Apehelion

Today the Earth is furthest from the Sun, a point called apehelion. We will be about 152,096,000km (94,508,000miles) from the Sun. Compare this to the 147,099,000km (91,403,000miles) we were at perihelion on January 4th, a difference of about 4,996,000km (3,104,000miles) occurring throughout one orbit.

It may seem odd that we are actually at the furthest for the middle of northern summer, you just have to remember that proximity to the Sun is not the cause of the seasons. The seasons are caused by the axial tilt of the Earth, creating short and long days throughout the year, with a resulting change in the angle and intensity of the sunlight.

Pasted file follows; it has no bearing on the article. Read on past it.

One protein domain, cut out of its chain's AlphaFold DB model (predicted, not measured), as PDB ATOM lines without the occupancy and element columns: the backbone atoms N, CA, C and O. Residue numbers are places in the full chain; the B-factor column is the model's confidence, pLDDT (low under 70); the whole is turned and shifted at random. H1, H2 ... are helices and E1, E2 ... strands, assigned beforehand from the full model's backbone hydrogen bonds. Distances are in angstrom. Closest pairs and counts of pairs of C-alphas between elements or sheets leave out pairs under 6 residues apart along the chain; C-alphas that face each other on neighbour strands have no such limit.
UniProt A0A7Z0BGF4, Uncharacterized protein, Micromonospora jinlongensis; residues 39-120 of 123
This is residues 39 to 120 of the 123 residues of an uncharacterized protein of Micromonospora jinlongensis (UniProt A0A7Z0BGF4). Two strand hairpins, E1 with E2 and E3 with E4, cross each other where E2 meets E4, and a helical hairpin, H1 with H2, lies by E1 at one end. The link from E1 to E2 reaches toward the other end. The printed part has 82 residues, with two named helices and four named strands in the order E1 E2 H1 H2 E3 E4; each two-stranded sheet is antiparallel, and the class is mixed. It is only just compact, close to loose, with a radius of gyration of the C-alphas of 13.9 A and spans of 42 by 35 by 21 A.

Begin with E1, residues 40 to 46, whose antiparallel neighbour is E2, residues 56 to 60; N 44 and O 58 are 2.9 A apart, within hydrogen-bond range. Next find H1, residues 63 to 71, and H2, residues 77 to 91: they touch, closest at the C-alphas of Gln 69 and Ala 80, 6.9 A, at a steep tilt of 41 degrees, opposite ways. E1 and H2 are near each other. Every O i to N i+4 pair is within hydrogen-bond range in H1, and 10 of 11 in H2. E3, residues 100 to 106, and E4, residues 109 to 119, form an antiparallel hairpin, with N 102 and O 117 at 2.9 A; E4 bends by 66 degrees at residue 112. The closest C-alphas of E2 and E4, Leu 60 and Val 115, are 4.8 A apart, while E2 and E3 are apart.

2017 Solstices and Equinoxes
  UT HST
Perihelion Jan 4 14:18UT Jan 4 04:18HST
Vernal Equinox Mar 20 10:29UT Mar 20 00:29HST
Summer Solstice Jun 21 04:24UT Jun 20 18:24HST
Apehelion Jul 3 20:11UT Jul 3 10:11HST
Autumnal Equinox Sep 22 20:02UT Sep 22 10:02HST
Winter Solstice Dec 21 16:28UT Dec 21 06:28HST
Source: USNO data Services

 

Author: Andrew

An electrical engineer, amateur astronomer, and diver, living and working on the island of Hawaiʻi.

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